I am looking for a faithful translation of constructions like the following:

It will be a challenge to keep this collaboration alive, let alone productive.

The best I can think of is

Va a ser un desafío [reto?] mantener esta colaboración viva, ni hablar de productiva.

Is this understandable (let alone good!) Spanish?

Some background

Searching online for translations of the "let alone" construct in English, I often come across forms based on más or menos, usually qualified with an intensifying adverb like mucho, aún, or todavía. For example, using such a form, the above sentence could be translated as:

Va a ser un desafío mantener esta colaboración viva, y aún más [lo será] el mantenerla productiva.

This definitely is an adequate, workmanlike translation.

It is, nevertheless, charmless and "square". What is lost in this translation can be easily seen by translating it back to English as given, and comparing the two English versions:

It will be a challenge to keep this collaboration alive, and even more so [will be] to keep it productive.

I am hoping to find a translation to Spanish that avoids such dullness.

  • 1
    Welcome to the site, kjo. I think that you've got a typo in "ni de hablar de productiva". The right expression is "ni hablar de"
    – RubioRic
    Jun 11, 2021 at 12:41
  • @RubioRic: Right you are! Fixed. Thanks!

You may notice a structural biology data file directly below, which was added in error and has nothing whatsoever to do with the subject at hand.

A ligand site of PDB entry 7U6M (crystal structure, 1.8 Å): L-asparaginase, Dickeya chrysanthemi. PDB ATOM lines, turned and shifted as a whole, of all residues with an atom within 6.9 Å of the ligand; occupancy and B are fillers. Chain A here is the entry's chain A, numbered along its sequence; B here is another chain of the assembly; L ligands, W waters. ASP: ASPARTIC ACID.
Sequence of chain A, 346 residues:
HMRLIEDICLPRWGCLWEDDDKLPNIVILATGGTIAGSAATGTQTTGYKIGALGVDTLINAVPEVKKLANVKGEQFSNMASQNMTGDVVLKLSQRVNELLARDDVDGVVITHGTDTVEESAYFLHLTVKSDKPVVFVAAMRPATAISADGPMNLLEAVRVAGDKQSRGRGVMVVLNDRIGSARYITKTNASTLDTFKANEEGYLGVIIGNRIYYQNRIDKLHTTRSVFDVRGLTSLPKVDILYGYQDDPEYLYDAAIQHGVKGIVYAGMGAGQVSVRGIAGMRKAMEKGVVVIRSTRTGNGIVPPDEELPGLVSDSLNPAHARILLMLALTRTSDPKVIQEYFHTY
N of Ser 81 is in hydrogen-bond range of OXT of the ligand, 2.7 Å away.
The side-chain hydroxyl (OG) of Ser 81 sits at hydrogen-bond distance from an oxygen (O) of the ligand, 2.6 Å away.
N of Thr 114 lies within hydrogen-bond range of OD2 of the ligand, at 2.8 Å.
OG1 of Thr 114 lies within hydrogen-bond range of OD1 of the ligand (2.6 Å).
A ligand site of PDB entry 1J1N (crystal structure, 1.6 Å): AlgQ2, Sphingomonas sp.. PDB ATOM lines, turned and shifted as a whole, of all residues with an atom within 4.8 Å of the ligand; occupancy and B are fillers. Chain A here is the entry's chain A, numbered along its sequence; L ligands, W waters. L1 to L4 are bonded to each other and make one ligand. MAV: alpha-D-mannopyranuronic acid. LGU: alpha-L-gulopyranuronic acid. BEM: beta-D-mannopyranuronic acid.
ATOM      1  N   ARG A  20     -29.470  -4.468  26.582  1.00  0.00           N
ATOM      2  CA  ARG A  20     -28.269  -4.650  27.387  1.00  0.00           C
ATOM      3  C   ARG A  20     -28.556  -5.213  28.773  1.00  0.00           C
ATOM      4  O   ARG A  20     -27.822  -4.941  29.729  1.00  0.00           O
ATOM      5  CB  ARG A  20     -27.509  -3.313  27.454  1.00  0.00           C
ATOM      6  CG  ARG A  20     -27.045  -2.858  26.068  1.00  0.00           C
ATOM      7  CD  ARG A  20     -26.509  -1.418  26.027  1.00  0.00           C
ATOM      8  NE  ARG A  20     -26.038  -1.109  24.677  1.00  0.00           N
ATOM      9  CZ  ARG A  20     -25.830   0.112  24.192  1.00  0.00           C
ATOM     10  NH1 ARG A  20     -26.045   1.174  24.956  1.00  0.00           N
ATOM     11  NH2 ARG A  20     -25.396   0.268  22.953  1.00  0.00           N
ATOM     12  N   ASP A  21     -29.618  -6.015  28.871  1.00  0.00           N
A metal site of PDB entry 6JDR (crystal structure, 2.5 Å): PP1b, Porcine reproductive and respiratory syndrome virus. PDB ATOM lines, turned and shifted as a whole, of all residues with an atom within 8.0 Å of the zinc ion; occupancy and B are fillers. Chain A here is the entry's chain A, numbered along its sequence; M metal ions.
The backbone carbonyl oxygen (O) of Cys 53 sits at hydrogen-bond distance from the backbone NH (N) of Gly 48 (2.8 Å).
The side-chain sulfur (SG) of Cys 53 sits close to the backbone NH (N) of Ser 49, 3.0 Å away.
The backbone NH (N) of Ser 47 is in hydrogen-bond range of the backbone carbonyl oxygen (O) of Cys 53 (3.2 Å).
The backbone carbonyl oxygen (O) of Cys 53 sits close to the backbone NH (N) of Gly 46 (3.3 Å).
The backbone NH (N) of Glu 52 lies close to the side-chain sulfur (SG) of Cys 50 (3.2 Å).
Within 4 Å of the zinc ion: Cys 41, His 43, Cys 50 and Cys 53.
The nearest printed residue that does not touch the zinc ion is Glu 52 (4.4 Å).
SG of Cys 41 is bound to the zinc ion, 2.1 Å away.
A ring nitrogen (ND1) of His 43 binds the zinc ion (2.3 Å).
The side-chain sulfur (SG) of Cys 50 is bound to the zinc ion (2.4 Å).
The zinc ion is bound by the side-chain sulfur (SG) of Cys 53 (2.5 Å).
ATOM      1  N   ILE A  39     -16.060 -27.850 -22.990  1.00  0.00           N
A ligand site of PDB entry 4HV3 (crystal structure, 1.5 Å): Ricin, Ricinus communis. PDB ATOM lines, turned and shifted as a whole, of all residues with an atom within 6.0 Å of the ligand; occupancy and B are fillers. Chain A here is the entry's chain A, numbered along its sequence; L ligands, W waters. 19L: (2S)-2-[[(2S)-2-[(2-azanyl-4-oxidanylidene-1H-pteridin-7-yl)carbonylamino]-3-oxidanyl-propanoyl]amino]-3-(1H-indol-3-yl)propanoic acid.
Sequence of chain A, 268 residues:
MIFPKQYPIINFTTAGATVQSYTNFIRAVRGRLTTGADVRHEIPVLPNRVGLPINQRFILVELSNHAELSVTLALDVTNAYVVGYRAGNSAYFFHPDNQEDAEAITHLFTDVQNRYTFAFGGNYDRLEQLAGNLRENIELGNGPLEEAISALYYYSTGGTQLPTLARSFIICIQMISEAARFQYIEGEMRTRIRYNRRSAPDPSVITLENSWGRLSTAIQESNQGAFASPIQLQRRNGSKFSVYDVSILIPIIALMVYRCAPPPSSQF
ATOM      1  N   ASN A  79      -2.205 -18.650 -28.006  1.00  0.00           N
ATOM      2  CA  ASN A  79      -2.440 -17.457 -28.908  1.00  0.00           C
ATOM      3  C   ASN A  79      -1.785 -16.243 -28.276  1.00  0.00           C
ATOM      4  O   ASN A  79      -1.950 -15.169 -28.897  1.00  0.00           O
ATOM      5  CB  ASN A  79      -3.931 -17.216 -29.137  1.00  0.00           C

– kjo
    Jun 11, 2021 at 12:43

2 Answers 2


Great question.

Let me offer a suggestion: ni mucho menos.

We can compare the meaning of both expressions in the Oxford Dictionary, the English version for let alone and the Spanish version for ni mucho menos.

let alone

Used to indicate that something is far less likely or suitable than something else already mentioned.
He was incapable of leading a bowling team, let alone a country

ni mucho menos

Se utiliza para negar rotundamente algo, especialmente para añadir una negación rotunda a alguna negación anterior o presupuesta.
No me esperaba ni mucho menos esta respuesta; no me parecía una persona espontánea, y ni mucho menos alegre

It's not an exact match but notice that both expressions are used in relation with something previously mentioned, pointing that if A is rare to occur then far less likely (let alone/ni mucho menos) is B.

ni is used in the case of a previous negation. In your example there is no explicit negation so the suitable form would be: y mucho menos.

Va a ser un desafío mantener esta colaboración viva, y mucho menos productiva.


"Ni/y mucho menos", as suggested in the other answer is a very good translation.

As an alternative, let me suggest no digamos ya, which could be roughly translated as "not to mention", with a similar meaning to "let alone":

  • Va a ser un desafío mantener esta colaboración viva, no digamos ya productiva.

As you can see on Reverso or Linguee, the expression "no digamos ya" is often translated as "let alone". This a somewhat informal expression and I would only use it in spoken speech.

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